Protagonists in Harper’s novels marry, but these unions are political, and sexual attraction is presented as less important than admiration, respect, and friendship. No gushing or swooning appears in the plots, and certainly there are no allusions to sex or sexual metaphors, except in the novel Iola Leroy, when the protagonist repels disrespectful advances during her enslavement.
Harper’s later writings about romance contrast significantly to the two love poems, “Farewell, My Heart Is Beating” and “Let Me Love Thee,” found in Forest Leaves. These poems are very emotional and proclaim undying love for the object of her affection, which is in form and content consistent with nineteenth-century romantic verse. There is a mournful tone to both love poems, which configures a sense of sadness. “Farewell, My Heart Is Beating” is about loving and leaving: “And now when almost bursting,/ And ‘mid my tears to smile.” Tantalizingly, the opening stanza in “Let Me Love Thee” suggests romantic disappointment in Harper’s past:
Let me love thee I have known
The agony deception brings,
And tho’ my driven heart is lone
It fondly clasps and firmly clings.
Judging from photos and written descriptions, Harper was certainly an attractive woman, and one can speculate that she probably had admirers, even suitors. Conversely, she was an intellectual and an artist, a combination that deflects male attention even today. Two hundred years ago, such characteristics would have intimidated most men. Because of her stature as an antislavery lecturer, rallying audiences to oppose the inhumane institution of slavery, while exposing the sexual exploitation of enslaved women and advocating equal rights for all women, Frances Harper had to maintain an uncompromised posture. It was the nineteenth century, the Victorian era, and she was a black woman representing her race before integrated audiences composed of men and women. As a public figure, it might have been impolitic to reveal romantic interests in her writings. She was, after all, considered “the bronze muse” of the abolitionist movement, and had to maintain a posture that would not jeopardize her stature or her activism.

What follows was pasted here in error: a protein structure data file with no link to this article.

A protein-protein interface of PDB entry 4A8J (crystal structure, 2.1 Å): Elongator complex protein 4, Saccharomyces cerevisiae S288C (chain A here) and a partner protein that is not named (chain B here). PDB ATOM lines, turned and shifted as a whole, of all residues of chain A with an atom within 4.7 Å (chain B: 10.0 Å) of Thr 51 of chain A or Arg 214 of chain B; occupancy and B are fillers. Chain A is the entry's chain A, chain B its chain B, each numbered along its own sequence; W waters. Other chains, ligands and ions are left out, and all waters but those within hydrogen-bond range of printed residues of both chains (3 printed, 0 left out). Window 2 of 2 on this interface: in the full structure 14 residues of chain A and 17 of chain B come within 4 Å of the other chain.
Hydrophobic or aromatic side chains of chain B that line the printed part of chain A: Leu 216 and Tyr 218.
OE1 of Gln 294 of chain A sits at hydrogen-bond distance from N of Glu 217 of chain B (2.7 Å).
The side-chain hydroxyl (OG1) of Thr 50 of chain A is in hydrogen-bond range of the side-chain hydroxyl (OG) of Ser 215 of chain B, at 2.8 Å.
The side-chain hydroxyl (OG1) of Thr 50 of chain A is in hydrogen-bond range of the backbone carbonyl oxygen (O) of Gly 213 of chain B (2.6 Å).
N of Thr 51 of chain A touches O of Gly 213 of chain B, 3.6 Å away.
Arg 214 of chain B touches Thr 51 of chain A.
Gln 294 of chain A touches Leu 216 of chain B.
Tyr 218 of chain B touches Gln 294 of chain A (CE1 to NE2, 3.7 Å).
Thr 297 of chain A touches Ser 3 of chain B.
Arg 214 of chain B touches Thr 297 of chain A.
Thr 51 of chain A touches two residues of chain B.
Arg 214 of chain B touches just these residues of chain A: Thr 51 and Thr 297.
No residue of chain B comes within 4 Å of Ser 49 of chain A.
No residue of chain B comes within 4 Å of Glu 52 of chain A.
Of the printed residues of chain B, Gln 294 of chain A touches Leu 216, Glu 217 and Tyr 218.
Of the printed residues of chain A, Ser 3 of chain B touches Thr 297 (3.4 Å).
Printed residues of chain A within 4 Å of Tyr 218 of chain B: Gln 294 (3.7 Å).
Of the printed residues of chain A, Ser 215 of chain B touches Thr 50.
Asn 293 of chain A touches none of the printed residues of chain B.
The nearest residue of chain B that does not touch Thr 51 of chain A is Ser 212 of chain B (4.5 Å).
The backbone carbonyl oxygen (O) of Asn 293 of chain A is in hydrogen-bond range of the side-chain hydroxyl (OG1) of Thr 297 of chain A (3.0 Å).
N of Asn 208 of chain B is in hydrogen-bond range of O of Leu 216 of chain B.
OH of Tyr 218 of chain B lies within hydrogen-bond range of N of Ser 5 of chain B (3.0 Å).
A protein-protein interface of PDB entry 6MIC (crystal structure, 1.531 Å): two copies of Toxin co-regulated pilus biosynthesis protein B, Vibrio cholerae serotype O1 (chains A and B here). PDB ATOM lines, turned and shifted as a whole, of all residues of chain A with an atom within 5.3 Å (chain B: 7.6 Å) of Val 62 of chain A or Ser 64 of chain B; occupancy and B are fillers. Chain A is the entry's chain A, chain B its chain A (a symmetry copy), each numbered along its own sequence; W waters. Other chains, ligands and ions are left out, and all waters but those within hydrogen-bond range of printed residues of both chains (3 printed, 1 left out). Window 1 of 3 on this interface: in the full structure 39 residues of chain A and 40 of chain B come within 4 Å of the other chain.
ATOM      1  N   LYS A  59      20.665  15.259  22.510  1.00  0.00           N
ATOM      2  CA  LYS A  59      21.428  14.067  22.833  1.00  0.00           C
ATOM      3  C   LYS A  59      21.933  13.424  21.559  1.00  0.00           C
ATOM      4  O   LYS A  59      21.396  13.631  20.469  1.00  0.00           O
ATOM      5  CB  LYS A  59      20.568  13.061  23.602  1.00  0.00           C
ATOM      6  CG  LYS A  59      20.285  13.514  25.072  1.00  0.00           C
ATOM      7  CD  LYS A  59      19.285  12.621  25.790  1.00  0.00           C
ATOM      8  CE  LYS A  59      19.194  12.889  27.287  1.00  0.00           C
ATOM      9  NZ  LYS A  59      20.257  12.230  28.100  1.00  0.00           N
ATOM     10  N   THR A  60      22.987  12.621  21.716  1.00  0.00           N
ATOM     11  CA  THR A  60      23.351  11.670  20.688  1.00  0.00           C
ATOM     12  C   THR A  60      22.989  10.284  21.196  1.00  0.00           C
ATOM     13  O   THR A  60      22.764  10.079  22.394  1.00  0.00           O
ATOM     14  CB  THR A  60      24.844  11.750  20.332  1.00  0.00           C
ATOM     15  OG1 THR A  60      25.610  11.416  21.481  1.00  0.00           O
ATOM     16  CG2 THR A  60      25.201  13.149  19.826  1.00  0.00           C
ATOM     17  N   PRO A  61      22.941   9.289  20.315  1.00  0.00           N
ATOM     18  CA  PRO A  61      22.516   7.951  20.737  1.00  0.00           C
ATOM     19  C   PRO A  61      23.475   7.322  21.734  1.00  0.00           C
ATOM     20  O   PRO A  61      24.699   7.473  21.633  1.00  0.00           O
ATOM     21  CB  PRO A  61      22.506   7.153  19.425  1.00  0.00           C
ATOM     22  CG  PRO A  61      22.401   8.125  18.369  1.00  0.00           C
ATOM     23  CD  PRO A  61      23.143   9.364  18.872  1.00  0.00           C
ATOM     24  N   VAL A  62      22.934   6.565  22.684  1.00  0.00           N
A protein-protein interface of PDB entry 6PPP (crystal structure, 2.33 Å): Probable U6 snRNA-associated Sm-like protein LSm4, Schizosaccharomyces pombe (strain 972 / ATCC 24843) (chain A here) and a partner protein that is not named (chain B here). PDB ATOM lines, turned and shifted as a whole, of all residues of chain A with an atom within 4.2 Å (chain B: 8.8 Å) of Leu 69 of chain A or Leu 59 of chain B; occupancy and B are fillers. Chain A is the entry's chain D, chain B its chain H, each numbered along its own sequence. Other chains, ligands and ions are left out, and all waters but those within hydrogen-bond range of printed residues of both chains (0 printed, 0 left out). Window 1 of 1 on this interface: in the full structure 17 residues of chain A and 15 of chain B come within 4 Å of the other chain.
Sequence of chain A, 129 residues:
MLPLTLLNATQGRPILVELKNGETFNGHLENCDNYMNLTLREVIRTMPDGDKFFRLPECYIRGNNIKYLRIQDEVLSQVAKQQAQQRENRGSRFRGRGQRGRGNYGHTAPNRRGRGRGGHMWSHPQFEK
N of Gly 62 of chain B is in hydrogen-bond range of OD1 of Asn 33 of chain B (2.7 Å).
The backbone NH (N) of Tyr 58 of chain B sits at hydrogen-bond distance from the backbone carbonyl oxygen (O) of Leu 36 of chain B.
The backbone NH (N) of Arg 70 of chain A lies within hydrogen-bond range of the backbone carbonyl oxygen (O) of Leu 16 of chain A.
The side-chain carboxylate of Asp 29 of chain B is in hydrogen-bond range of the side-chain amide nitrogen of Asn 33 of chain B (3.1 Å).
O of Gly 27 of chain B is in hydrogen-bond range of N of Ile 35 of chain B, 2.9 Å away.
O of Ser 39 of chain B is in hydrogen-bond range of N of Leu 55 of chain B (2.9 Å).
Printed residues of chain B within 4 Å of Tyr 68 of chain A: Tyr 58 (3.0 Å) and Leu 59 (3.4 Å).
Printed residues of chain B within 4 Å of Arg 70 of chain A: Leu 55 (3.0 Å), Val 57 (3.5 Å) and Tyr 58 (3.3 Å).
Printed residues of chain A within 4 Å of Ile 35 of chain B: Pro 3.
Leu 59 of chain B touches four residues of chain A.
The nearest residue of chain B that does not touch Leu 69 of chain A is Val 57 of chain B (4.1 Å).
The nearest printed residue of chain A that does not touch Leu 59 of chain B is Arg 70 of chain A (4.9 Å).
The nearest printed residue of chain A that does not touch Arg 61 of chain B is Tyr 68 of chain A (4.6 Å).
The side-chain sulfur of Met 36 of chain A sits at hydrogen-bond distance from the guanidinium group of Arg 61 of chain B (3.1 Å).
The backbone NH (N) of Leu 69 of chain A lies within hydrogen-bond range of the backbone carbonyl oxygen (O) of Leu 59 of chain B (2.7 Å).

Until Frances Ellen Watkins becomes Frances E. W. Harper in 1861, when she married the widower Fenton Harper, she was probably considered a spinster. She was thirty-six years old. In Discarded Legacy, I speculate that she met Fenton Harper when she was teaching at the Union Seminary in Wilberforce, Ohio, when he was possibly still married to his first wife. But this is pure conjecture based on Frances Harper’s residence there, because I have not discovered any evidence of their meeting to substantiate this. Moreover, no love poems appear in any of her subsequent publications about this short marriage, only a poem written about the birth of their daughter, Mary.
Forest Leaves was published when Frances was only twenty-one years of age, which suggests she was infatuated with someone(s) before the book was published, before she ventured away from Baltimore to teach in Ohio and Pennsylvania, and long before she became a popular writer and lecturer. The absence of romance in her later writings or in her correspondence was a missing link in her life until now. In any case, I was delighted to find romantic verse in her first collection of poems because it supplies a human dimension to her persona that until now was a mystery.
This article originally appeared in issue 16.2 (Winter, 2016).
Melba Joyce Boyd is the author of Discarded Legacy: Politics and Poetics in the Life of Frances E. W. Harper, 1825-1911 (1994) and Wrestling with the Muse: Dudley Randall and the Broadside Press (2004). She is also the author of nine books of poetry. She is a distinguished professor at Wayne State University in the Department of African American Studies.